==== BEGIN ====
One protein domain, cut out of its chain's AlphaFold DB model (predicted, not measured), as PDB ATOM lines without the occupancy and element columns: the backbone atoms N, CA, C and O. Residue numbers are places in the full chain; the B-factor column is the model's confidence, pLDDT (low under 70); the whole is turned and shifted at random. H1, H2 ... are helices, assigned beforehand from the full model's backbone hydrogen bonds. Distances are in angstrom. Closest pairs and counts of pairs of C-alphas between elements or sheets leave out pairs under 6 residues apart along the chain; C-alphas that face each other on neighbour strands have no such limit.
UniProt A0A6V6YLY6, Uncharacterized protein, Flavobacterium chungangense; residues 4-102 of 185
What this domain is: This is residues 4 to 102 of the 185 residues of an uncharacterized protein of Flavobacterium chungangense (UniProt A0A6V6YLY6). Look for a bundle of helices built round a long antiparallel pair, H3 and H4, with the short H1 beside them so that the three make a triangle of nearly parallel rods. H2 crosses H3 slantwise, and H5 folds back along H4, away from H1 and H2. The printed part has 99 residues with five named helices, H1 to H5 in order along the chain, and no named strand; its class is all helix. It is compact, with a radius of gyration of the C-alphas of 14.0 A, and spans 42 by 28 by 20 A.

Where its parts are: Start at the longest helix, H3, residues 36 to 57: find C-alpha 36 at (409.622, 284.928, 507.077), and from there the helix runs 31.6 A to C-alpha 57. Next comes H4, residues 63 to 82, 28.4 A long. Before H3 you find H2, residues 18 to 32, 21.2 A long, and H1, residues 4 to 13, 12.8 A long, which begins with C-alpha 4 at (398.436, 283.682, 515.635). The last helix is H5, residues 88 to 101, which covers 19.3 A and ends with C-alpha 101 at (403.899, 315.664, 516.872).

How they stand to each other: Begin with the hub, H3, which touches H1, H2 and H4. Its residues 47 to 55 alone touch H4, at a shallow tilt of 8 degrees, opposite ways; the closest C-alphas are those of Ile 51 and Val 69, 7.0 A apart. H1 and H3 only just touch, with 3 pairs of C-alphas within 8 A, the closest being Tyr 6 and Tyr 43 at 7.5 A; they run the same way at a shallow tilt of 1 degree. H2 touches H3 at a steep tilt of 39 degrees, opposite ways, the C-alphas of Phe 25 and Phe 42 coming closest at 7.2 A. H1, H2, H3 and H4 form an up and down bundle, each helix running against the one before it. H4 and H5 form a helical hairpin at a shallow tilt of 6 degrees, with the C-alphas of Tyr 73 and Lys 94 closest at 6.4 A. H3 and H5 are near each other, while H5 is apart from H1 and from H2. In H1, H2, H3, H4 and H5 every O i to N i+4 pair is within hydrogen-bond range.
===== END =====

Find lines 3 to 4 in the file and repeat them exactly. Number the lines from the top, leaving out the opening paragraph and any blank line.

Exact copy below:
Where its parts are: Start at the longest helix, H3, residues 36 to 57: find C-alpha 36 at (409.622, 284.928, 507.077), and from there the helix runs 31.6 A to C-alpha 57. Next comes H4, residues 63 to 82, 28.4 A long. Before H3 you find H2, residues 18 to 32, 21.2 A long, and H1, residues 4 to 13, 12.8 A long, which begins with C-alpha 4 at (398.436, 283.682, 515.635). The last helix is H5, residues 88 to 101, which covers 19.3 A and ends with C-alpha 101 at (403.899, 315.664, 516.872).

How they stand to each other: Begin with the hub, H3, which touches H1, H2 and H4. Its residues 47 to 55 alone touch H4, at a shallow tilt of 8 degrees, opposite ways; the closest C-alphas are those of Ile 51 and Val 69, 7.0 A apart. H1 and H3 only just touch, with 3 pairs of C-alphas within 8 A, the closest being Tyr 6 and Tyr 43 at 7.5 A; they run the same way at a shallow tilt of 1 degree. H2 touches H3 at a steep tilt of 39 degrees, opposite ways, the C-alphas of Phe 25 and Phe 42 coming closest at 7.2 A. H1, H2, H3 and H4 form an up and down bundle, each helix running against the one before it. H4 and H5 form a helical hairpin at a shallow tilt of 6 degrees, with the C-alphas of Tyr 73 and Lys 94 closest at 6.4 A. H3 and H5 are near each other, while H5 is apart from H1 and from H2. In H1, H2, H3, H4 and H5 every O i to N i+4 pair is within hydrogen-bond range.